Good luck with it all though and I hope you get it all sorted, I’m currently having thoughts along a similar vane and it’s really not easy.

My staff are aware of my situation, but they consist of someone on a zero hours contract, so when work comes up they take it, and a padre who is rather new. I have complained to WHQ for 2 years saying I need to step down, the new boss who recently took charge has accepted it, but there is no other option for them at this present time.


If it was me…

I’d give the sector officer/wexo a letter/email stating that as of x date I will be standing down as OC of 1234 (Anytown) Sqn and advising that failure to support this situation will result in you starting a session of NEP/Leave due to lack of support.

Sometimes in life you have to be selfish, what you’ve said about your personal life I dont think anyone would judge you putting yourself first.


Understand your feelings and pressures. I’ve done over 20 years in uniform and the ATC has been my life, and I will admit to the detriment to my family, but now work is taking over.

When running a squadron it is hard to give up as you feel you have failed and let the squadron down. People around you, especially the direct CoC, automatically assume you will carry on; they rarely understand life outside the ATC.

It is easy for some to say just give up; but it’s not. If you have a secondary WSO role, be blunt with your OC Wing; it’s either the squadron or Wing role, or you will have not consider your role within the ATC. Difficult I know, but has to be said.

Think about the family and what could happen if you neglect them. Remember, you are only a caretaker of the squadron for a short period of time; in 10 years time (if not still around) you will be a name in the history of the squadron. As will your OC Wing in the Wing’s history.

Chin up; I hope the comments in this thread will be of help.

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My partner is always reminding people in her line of work “you can’t pour from an empty cup”. You need to prioritise yourself and your family’s needs - the ATC will still be there when you feel ready to return, the same can’t be said of us if we don’t look after ourselves.


I’d take @AlexCorbin 's advice - give your Wing HQ X weeks notice and chin off the OC role.

Its not directly applicable to your situation, but I’ll tell you a story that ought to make you sit up and understand where you are driving yourself: there was once a very successful OC who ran a brilliant sqn. He was in his late 40’s and had three teenage kids - his Sqn staff was a two men and a dog type affair but he managed to pull of a Sqn program that was the envy of most of the other Sqn’s in the wing - he really put the hours in.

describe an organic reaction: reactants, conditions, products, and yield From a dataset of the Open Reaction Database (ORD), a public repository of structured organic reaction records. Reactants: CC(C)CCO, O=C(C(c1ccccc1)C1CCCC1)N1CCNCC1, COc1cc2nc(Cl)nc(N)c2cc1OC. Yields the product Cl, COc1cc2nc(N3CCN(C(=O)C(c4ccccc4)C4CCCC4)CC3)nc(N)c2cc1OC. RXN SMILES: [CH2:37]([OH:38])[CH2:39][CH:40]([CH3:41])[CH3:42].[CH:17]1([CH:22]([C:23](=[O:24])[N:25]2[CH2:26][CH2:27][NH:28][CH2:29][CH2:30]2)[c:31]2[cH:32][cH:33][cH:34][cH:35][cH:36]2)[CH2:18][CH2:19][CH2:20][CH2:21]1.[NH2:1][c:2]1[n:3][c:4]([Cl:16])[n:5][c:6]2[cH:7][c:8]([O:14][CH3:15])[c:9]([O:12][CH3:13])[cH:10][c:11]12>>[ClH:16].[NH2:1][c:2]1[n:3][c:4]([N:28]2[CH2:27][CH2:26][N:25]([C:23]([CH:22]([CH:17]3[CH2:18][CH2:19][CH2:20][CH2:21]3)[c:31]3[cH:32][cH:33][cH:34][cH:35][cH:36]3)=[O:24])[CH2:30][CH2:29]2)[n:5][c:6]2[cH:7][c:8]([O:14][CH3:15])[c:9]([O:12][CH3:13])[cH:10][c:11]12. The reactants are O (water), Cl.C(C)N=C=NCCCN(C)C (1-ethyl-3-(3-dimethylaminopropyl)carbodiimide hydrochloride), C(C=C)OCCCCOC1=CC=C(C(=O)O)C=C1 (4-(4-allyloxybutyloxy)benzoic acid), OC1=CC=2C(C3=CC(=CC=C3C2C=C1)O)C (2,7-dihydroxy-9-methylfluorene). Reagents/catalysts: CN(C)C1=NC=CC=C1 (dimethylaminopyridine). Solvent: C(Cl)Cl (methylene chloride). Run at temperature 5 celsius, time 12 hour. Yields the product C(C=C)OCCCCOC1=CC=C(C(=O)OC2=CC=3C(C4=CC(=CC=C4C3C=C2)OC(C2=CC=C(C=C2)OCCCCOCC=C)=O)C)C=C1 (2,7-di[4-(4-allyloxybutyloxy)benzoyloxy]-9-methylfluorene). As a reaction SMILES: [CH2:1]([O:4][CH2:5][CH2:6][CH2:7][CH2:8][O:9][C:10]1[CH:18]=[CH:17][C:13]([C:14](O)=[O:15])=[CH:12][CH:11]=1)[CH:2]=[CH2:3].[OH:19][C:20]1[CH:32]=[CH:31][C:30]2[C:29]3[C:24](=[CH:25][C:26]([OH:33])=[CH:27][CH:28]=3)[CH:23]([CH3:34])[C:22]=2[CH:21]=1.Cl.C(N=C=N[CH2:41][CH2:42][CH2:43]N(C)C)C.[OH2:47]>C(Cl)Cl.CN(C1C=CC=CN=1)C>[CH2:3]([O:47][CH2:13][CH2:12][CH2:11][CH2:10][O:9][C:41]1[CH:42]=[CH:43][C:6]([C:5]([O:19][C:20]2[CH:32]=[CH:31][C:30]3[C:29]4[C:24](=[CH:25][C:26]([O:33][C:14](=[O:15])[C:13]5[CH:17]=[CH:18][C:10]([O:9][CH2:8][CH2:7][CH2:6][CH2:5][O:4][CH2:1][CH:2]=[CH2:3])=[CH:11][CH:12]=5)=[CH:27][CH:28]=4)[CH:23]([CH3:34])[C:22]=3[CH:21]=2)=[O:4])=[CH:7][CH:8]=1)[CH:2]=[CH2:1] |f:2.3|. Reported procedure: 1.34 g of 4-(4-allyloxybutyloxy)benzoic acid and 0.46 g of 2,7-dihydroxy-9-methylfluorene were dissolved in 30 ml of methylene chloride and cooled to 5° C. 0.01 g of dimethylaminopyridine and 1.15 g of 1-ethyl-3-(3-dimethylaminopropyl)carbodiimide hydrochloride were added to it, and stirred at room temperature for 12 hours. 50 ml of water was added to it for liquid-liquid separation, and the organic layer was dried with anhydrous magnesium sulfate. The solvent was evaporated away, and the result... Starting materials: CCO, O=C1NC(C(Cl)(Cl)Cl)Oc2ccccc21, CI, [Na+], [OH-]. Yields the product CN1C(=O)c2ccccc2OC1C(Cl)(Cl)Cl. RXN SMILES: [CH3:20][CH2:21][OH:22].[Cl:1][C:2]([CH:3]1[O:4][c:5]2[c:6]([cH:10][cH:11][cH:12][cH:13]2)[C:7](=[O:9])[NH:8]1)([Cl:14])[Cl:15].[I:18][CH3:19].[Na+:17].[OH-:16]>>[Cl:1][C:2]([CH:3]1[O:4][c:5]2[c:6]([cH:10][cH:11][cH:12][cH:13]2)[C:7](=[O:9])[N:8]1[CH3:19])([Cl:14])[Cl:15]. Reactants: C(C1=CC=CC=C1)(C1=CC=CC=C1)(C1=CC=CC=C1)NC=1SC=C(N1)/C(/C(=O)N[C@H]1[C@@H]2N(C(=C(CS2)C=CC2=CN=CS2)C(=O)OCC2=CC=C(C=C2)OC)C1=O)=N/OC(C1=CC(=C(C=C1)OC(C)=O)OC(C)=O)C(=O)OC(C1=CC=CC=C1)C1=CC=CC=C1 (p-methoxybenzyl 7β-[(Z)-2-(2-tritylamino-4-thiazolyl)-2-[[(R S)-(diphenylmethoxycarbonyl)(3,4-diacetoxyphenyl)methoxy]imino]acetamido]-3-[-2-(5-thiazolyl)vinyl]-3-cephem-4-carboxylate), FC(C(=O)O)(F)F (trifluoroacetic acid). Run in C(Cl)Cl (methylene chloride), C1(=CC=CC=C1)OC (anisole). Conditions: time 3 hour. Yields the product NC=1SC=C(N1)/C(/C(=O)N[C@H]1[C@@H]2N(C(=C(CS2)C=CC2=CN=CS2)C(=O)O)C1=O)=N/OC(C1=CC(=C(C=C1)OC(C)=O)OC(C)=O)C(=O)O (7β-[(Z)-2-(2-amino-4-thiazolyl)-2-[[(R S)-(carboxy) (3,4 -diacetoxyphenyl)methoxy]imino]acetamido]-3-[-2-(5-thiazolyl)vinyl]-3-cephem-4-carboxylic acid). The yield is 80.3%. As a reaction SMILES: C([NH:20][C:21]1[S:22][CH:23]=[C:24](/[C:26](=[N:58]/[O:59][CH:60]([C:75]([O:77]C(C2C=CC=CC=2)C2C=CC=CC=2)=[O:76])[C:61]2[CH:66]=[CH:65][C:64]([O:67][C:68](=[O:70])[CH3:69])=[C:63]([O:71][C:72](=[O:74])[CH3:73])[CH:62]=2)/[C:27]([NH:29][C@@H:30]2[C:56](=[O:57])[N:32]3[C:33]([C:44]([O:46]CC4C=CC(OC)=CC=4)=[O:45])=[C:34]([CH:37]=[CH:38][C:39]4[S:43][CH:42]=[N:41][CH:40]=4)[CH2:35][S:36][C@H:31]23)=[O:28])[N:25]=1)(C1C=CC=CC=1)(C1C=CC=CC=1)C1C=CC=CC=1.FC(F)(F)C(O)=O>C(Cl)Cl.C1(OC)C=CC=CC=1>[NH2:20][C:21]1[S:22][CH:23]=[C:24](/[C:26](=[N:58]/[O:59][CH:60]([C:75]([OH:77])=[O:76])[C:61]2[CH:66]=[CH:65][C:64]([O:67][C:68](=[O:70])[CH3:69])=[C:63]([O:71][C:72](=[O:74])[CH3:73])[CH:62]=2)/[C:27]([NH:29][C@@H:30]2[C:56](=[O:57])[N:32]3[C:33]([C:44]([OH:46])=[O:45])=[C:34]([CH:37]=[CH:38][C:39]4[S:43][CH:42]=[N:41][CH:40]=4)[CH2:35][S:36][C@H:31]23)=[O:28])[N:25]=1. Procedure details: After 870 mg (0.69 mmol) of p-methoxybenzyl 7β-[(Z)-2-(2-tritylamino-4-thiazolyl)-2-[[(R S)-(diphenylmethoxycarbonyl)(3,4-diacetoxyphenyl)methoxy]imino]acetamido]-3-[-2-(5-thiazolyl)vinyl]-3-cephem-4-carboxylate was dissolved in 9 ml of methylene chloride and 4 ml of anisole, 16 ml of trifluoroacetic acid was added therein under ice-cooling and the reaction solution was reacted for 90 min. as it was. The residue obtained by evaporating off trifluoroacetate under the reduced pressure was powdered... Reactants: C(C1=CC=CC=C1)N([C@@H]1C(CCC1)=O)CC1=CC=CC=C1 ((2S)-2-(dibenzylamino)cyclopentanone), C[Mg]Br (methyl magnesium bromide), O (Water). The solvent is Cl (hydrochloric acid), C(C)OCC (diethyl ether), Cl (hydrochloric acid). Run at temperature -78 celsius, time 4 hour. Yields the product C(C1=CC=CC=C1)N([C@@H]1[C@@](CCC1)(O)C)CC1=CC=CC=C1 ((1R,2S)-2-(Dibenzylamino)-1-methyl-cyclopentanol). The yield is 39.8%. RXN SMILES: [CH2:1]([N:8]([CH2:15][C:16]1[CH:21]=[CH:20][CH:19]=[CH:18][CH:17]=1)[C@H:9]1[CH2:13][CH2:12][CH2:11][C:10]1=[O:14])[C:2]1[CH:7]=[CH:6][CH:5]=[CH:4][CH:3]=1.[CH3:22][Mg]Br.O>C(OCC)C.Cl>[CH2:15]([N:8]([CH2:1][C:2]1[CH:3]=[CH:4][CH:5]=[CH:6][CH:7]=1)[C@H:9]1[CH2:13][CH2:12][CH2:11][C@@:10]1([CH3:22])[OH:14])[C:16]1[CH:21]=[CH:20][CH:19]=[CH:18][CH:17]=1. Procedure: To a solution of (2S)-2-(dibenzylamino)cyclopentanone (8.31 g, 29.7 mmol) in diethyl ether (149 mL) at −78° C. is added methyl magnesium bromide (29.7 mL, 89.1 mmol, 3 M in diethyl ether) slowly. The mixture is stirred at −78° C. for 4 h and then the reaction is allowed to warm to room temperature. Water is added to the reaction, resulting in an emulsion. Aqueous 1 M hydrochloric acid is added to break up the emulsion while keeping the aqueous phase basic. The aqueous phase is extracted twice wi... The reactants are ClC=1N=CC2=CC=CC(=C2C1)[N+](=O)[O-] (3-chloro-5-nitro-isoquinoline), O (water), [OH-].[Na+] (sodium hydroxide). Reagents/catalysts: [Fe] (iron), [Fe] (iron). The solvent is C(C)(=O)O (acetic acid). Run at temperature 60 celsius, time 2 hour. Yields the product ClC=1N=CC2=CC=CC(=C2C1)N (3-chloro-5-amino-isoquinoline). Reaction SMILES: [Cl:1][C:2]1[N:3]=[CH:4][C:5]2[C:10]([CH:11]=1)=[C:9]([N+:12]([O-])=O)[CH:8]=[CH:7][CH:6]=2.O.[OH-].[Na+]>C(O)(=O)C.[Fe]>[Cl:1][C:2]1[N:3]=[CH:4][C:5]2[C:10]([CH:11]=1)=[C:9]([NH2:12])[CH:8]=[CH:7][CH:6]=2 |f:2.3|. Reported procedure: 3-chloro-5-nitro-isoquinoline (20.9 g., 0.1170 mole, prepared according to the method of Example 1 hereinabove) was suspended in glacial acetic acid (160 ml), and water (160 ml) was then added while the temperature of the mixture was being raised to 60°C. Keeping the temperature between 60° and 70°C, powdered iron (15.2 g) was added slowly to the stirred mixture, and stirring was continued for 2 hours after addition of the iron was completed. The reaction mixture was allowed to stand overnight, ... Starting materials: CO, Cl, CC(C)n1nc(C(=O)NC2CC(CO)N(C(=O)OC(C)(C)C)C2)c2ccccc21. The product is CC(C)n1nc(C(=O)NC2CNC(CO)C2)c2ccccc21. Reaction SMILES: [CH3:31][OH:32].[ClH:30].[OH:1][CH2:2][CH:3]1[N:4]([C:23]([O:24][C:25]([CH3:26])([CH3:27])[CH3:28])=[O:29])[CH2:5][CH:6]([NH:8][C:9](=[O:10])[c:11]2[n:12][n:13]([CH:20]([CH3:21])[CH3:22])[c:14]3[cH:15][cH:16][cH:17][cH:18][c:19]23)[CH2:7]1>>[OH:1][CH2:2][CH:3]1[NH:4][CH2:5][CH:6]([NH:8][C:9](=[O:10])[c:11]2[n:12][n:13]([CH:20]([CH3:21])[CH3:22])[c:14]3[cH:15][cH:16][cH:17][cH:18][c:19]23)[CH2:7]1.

One Sunday evening he’s sat in his chair in the lounge having spent yet another weekend providing cadets with a brilliant activity that they all walked away grinning from, he’s got a whiskey in his hand and he’s a very contented man with a deep sense of satisfaction for what he’s managed to achieve for his Sqn.

And then he has a heart attack. And he died right there in the living room with his wife and his kids screaming and crying, and he’d still got his uniform on.

His kids hate the ATC, they believe - and I think they are right - that the ATC killed their dad when they really needed him, and they hate that their dad cared more about other people’s kids than he did his own.

16 years on, they still hate that, and it burns them them, and it’s destroyed their memories of their dad and their feelings towards him, who loved them like nothing else, but who didn’t se much of them because he believed fiercely in the ATC helping kids without the advantages that his kids had.

Now I hope you’re not about to have a heart attack, but your kids need you - other people’s children are not as important as yours.

I think - if iirc - that @daws1159 knew him…


I don’t know the story, burn i can very well believe it,

I’ve removed the blokes name, I don’t want his kids googling his name and finding this…

I’m the other side of the country, but I’m sure he’s not unique in what happened.

Real world needs to take priority over other people’s kids, we are all guilty of forgetting that from time to time.